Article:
Operators considering life extensions face the considerable challenge of assessing the potential technical lifespan of their assets. These assessments require detailed safety and cost analysis.

Germany and Denmark are leading an industry trend towards a consistent technical life extension assessment process initiated by legal requirements, according to an academic paper published by a group of European researchers in early 2018.

For large wind farms, individual turbine assessment for lifetime extensions is not cost-effective and data-driven approaches could reduce costs, the paper, ‘Lifetime extension of onshore wind turbines,’ said. For owners of a large number of assets, data-driven approaches provide further economies of scale, it said.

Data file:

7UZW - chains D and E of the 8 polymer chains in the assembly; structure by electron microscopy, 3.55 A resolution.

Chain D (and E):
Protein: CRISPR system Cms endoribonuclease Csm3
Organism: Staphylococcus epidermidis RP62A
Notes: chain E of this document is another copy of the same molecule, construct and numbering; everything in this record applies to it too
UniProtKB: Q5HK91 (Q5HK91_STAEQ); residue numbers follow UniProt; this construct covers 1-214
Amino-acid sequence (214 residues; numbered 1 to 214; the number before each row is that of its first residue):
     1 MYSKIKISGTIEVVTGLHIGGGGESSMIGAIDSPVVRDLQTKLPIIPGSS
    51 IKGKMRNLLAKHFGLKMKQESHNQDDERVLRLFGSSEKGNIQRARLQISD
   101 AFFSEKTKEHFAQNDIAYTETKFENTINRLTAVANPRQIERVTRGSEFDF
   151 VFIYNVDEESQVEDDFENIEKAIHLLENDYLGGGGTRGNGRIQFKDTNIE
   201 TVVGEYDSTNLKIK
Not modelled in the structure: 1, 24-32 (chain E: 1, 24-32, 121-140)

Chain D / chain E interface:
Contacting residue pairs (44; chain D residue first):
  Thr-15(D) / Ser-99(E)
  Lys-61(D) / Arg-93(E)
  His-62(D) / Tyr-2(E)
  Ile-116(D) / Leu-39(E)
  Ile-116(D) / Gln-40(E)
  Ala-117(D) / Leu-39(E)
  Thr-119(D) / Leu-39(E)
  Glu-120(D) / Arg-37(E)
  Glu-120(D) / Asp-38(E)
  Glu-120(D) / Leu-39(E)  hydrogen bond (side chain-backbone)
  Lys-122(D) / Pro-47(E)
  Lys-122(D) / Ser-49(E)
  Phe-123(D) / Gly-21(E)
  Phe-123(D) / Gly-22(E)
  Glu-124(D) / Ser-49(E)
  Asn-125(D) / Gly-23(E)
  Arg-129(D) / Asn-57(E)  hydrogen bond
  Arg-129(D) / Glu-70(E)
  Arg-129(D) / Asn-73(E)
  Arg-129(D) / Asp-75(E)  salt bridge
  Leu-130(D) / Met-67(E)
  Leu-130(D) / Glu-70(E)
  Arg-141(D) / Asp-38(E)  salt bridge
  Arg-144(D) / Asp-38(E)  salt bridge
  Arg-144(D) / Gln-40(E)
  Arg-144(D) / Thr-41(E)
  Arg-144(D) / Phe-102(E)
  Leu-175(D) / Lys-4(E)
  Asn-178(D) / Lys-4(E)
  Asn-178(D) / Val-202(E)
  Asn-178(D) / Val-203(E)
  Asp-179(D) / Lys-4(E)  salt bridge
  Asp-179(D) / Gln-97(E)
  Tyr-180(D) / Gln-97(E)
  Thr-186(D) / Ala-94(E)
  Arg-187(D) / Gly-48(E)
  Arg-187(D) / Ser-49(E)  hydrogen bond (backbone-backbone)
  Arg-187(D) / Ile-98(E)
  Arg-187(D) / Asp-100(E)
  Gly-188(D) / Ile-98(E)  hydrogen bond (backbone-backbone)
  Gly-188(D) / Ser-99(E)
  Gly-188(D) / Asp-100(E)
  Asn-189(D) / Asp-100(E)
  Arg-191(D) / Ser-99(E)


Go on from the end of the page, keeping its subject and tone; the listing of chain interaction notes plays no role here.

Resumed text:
Standardized procedures to document the operational history of the wind turbine and site conditions, access to design data and stable and clear legal frameworks would improve life extension decisions, the paper concluded.

Turbine suppliers will continue to play a central role in life extension decisions. Siemens Gamesa is developing software that collects real-time data on "fatigue accumulation" to minimize faults and improve end-of-life decisions, the company told New Energy Update.

“What is key for life extension is to ensure a common understanding of ageing mechanisms, so manufacturers can provide common certifications and guarantee to local authorities and owners that operating a wind turbine far beyond their original design life is totally safe,” Siemens Gamesa said.

By Beatrice Bedeschi